We believe that NATO remains a guarantor of peace and stability in our region. We believe that the NATO integration process and the EU integration process go hand-in-hand. Not only because of overlapping goals, and as you know, our European integration process involves a lot of effort to deal with organized crime, anti-corruption activities and the rule of law. But it also means that regional stability is a necessary precondition, a necessary platform for the prosperity of the Western Balkans and Montenegro included.
Therefore, I believe that all the contacts we've had so far, today's meetings, last week Admiral Stavridis' meeting, are always a good opportunity to discuss progress, discuss future activities, future issues, and to really act as partners as Montenegro aspires one day to become part of the family. And therefore, it is up to us to meet all the necessary rules of the game.
So, once again, I'd like to thank the Secretary General for the continued support, and I'd like to once again to take the opportunity to thank member states for the support they have shown in the period of state of emergency because of weather conditions. It was vital support for Montenegrin people and I'm sure Montenegrin people appreciate very much the support they received. Thank you very much, once again.
OANA LUNGESCU (NATO Spokesperson): We've got time for a few questions. Montenegrin TV.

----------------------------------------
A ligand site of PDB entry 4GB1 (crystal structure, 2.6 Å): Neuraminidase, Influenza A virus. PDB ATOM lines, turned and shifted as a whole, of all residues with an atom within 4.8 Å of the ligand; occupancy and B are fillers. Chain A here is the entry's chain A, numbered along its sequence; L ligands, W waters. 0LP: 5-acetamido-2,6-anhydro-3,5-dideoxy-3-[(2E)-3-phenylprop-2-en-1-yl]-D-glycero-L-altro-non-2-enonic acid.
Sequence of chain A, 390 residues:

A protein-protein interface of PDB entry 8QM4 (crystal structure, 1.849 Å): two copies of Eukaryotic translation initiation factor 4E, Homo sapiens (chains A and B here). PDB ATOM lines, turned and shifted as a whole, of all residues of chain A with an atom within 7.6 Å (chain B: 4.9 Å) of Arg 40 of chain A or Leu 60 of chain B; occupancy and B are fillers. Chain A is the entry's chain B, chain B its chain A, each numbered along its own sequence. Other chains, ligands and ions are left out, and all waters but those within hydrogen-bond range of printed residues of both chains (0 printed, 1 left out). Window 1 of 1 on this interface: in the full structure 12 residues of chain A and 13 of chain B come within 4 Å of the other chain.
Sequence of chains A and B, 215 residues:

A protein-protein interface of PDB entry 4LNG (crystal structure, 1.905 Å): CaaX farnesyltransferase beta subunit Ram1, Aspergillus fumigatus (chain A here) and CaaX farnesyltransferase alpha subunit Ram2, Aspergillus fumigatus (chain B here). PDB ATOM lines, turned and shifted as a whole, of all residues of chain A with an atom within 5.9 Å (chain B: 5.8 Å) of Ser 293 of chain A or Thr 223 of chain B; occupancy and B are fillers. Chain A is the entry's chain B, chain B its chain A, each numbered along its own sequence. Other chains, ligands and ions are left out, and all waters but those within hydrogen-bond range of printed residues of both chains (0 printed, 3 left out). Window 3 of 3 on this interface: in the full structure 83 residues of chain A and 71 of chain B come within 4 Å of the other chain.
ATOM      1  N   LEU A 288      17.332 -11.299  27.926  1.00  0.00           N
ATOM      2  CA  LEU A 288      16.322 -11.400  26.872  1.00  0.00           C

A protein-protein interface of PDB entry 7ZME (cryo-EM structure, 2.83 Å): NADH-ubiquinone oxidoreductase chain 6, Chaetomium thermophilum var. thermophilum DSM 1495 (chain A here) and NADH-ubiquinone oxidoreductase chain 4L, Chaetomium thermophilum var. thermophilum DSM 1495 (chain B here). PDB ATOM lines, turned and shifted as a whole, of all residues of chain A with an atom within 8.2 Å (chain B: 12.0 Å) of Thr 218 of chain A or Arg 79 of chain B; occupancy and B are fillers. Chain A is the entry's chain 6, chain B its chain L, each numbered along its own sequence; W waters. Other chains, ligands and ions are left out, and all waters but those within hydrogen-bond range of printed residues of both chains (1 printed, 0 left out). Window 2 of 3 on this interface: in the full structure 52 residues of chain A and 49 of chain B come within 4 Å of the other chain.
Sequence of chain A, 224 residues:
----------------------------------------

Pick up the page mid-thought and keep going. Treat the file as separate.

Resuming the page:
Q: National Television of Montenegro. One question for Mr. General Secretary. We already know that the forthcoming summit in Chicago will not be an enlargement summit. Anyway, can we expect some future... some new guidelines for Montenegro, having in mind the fact that our country may be faster than other candidates making progress towards NATO membership? That opinion we heard last week from Mr. Stavridis in our country. So can you just comment?
ANDERS FOGH RASMUSSEN: First of all, I can confirm that I don't expect new invitations to be extended at the Chicago Summit. However, I would expect us to reiterate that NATO's door remains open. And I would also envisage that the progress made in Montenegro, as well as in other aspiring countries, will be appropriately reflected at the Summit.
It's a fact that we have seen significant progress. The Montenegrin authorities have made a great effort to make progress on necessary reforms. Not only because of NATO, not only because of the European Union, but because it is in Montenegro's own interest. But I think that should be reflected at the Summit.
You asked me whether we will issue new guidelines? No, because the guidelines are very clear, and we work with Montenegro within the Membership Action Plan and we are now in the second cycle of the Membership Action Plan and Montenegro is progressing well.
OANA LUNGESCU: Associated Press.
Q: Two questions, Secretary General. One is on the Summit. Has there been any progress in arranging for President Putin to attend the NATO-Russia Council there? And the second on Afghanistan: do you think ISAF can get back on track after the series of reverses in recent weeks?